Astronomers may have discovered the ancient chemical remains of the first stars to light up the Universe. Using an innovative analysis of a distant quasar observed by the 8.1-meter Gemini North telescope on Hawai’i, operated by NSF’s NOIRLab, the scientists found an unusual ratio of elements that, they argue, could only come from the debris produced by the all-consuming explosion of a 300-solar-mass first-generation star.
The very first stars likely formed when the Universe was only 100 million years old, less than one percent its current age. These first stars — known as Population III — were so titanically massive that when they ended their lives as supernovae they tore themselves apart, seeding interstellar space with a distinctive blend of heavy elements. Despite decades of diligent searching by astronomers, however, there has been no direct evidence of these primordial stars, until now.
By analyzing one of the most distant known quasars  using the Gemini North telescope, one of the two identical telescopes that make up the International Gemini Observatory, operated by NSF’s NOIRLab, astronomers now think they have identified the remnant material of the explosion of a first-generation star. Using an innovative method to deduce the chemical elements contained in the clouds surrounding the quasar, they noticed a highly unusual composition — the material contained over 10 times more iron than magnesium compared to the ratio of these elements found in our Sun.
The scientists believe that the most likely explanation for this striking feature is that the material was left behind by a first-generation star that exploded as a pair-instability supernova. These remarkably powerful versions of supernova explosions have never been witnessed, but are theorized to be the end of life for gigantic stars with masses between 150 and 250 times that of the Sun.
Pair-instability supernova explosions happen when photons in the center of a star spontaneously turn into electrons and positrons — the positively charged antimatter counterpart to the electron. This conversion reduces the radiation pressure inside the star, allowing gravity to overcome it and leading to the collapse and subsequent explosion.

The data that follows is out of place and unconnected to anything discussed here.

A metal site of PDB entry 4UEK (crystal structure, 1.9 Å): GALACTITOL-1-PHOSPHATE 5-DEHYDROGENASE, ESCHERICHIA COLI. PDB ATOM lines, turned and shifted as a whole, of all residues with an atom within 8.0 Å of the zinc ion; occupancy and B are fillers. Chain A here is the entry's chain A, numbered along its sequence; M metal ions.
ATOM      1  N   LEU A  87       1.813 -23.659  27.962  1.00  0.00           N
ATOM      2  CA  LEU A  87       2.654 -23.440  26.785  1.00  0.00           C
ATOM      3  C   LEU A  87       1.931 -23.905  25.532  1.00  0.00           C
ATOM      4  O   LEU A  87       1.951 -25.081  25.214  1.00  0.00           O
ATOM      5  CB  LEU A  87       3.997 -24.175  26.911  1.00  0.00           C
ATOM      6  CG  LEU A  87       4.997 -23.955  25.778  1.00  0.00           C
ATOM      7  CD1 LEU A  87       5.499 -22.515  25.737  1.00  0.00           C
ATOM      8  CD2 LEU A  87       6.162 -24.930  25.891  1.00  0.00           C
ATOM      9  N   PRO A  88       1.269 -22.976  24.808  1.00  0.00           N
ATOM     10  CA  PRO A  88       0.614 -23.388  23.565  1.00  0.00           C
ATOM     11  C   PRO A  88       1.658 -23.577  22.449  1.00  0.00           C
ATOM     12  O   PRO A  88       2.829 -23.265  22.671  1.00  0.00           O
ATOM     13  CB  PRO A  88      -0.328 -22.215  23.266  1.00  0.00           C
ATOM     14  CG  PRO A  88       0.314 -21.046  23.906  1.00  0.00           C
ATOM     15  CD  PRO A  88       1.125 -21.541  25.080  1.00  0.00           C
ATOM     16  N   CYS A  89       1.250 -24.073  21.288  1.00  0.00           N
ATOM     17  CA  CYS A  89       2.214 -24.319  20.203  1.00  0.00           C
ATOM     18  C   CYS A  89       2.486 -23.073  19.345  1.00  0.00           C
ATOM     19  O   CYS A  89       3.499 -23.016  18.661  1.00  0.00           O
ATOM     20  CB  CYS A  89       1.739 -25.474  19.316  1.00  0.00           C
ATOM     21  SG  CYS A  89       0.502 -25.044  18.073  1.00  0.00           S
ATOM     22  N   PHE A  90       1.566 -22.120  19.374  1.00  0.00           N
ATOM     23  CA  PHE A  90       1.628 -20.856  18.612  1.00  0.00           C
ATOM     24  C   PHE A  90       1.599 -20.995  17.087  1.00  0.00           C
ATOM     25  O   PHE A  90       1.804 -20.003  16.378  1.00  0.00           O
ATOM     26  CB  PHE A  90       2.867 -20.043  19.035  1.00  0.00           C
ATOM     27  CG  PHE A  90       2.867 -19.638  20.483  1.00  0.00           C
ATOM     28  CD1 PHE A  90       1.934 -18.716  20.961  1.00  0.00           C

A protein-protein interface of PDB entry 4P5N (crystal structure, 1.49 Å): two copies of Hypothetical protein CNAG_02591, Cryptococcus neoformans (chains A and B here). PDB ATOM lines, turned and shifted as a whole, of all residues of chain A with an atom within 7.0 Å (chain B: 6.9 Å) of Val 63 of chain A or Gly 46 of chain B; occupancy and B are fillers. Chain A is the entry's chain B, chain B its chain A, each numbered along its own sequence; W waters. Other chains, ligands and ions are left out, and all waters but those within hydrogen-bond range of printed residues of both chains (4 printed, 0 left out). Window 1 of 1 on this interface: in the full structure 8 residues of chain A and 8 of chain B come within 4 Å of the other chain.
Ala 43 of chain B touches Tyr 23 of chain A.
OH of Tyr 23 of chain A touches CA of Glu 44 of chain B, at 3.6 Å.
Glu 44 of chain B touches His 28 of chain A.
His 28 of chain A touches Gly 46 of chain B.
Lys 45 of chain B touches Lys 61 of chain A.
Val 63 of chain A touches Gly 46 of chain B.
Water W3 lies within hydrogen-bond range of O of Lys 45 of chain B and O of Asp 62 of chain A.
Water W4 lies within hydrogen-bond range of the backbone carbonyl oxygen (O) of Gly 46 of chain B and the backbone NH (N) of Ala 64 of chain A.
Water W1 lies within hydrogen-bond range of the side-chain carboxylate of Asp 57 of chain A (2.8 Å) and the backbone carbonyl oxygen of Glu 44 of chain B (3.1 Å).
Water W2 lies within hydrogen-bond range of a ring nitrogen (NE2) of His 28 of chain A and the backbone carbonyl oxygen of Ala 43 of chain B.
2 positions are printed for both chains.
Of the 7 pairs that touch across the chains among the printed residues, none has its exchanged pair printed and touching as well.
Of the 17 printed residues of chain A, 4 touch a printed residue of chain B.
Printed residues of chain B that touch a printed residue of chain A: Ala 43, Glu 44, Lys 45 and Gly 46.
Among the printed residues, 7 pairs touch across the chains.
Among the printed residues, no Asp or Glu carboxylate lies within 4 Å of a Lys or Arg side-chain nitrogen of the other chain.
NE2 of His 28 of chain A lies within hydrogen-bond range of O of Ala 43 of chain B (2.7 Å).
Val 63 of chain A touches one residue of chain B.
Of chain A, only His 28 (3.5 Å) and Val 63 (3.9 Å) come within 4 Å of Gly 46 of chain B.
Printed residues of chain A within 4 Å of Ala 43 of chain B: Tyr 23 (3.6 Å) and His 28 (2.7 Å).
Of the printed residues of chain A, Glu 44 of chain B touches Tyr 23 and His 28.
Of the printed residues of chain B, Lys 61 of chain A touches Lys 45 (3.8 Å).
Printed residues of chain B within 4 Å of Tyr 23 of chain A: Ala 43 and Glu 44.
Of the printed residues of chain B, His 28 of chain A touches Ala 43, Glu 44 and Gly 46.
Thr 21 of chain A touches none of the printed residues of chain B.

Unlike other supernovae, these dramatic events leave no stellar remnants, such as a neutron star or a black hole, and instead eject all their material into their surroundings. There are only two ways to find evidence of them. The first is to catch a pair-instability supernova as it happens, which is a highly unlikely happenstance. The other way is to identify their chemical signature from the material they eject into interstellar space.
For their research, the astronomers studied results from a prior observation taken by the 8.1-meter Gemini North telescope using the Gemini Near-Infrared Spectrograph (GNIRS). A spectrograph splits the light emitted by celestial objects into its constituent wavelengths, which carry information about which elements the objects contain. Gemini is one of the few telescopes of its size with suitable equipment to perform such observations.
Deducing the quantities of each element present, however, is a tricky endeavor because the brightness of a line in a spectrum depends on many other factors besides the element’s abundance.
Two co-authors of the analysis, Yuzuru Yoshii and Hiroaki Sameshima of the University of Tokyo, have tackled this problem by developing a method of using the intensity of wavelengths in a quasar spectrum to estimate the abundance of the elements present there. It was by using this method to analyze the quasar’s spectrum that they and their colleagues discovered the conspicuously low magnesium-to-iron ratio.
“It was obvious to me that the supernova candidate for this would be a pair-instability supernova of a Population III star, in which the entire star explodes without leaving any remnant behind,” said Yoshii. “I was delighted and somewhat surprised to find that a pair-instability supernova of a star with a mass about 300 times that of the Sun provides a ratio of magnesium to iron that agrees with the low value we derived for the quasar.“
Searches for chemical evidence for a previous generation of high-mass Population III stars have been carried out before among the stars in the halo of the Milky Way and at least one tentative identification was presented in 2014. Yoshii and his colleagues, however, think the new result provides the clearest signature of a pair-instability supernova based on the extremely low magnesium-to-iron abundance ratio presented in this quasar.
If this is indeed evidence of one of the first stars and of the remains of a pair-instability supernova, this discovery will help to fill in our picture of how the matter in the Universe came to evolve into what it is today, including us. To test this interpretation more thoroughly, many more observations are required to see if other objects have similar characteristics.
But we may be able to find the chemical signatures closer to home, too. Although high-mass Population III stars would all have died out long ago, the chemical fingerprints they leave behind in their ejected material can last much longer and may still linger on today. This means that astronomers might be able to find the signatures of pair-instability supernova explosions of long-gone stars still imprinted on objects in our local Universe.
“We now know what to look for; we have a pathway,” said co-author Timothy Beers, an astronomer at the University of Notre Dame. “If this happened locally in the very early Universe, which it should have done, then we would expect to find evidence for it.”
 Light from this quasar has been traveling for 13.1 billion years, meaning astronomers are observing this object as it appeared when the Universe was only 700 million years old. This corresponds to a redshift of 7.54.